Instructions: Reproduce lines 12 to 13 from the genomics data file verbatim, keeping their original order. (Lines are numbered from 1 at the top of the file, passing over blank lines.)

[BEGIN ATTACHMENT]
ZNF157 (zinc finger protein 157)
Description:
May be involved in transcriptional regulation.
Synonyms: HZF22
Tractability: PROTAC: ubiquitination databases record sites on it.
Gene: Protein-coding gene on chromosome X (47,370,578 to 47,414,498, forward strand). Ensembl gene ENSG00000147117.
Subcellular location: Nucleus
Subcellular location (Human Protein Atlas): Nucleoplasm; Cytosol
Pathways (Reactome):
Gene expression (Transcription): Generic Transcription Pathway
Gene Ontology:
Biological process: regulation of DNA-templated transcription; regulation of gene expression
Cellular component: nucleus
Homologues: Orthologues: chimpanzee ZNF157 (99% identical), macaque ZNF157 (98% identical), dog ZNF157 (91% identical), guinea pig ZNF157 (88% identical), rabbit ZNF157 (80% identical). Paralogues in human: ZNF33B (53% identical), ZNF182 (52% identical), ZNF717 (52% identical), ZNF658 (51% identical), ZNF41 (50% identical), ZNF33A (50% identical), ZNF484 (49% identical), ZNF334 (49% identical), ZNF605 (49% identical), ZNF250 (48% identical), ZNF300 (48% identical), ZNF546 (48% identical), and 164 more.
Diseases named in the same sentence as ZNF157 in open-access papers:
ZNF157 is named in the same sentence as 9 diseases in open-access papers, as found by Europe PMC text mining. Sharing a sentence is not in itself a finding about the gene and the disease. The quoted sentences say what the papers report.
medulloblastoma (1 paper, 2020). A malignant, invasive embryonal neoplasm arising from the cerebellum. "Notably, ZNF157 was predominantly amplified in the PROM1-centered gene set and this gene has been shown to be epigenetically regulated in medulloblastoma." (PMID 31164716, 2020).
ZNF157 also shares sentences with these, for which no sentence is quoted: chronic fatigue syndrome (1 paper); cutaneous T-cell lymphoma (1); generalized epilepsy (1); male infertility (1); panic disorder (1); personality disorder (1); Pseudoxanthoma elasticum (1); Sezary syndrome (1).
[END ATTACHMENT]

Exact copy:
Biological process: regulation of DNA-templated transcription; regulation of gene expression
Cellular component: nucleus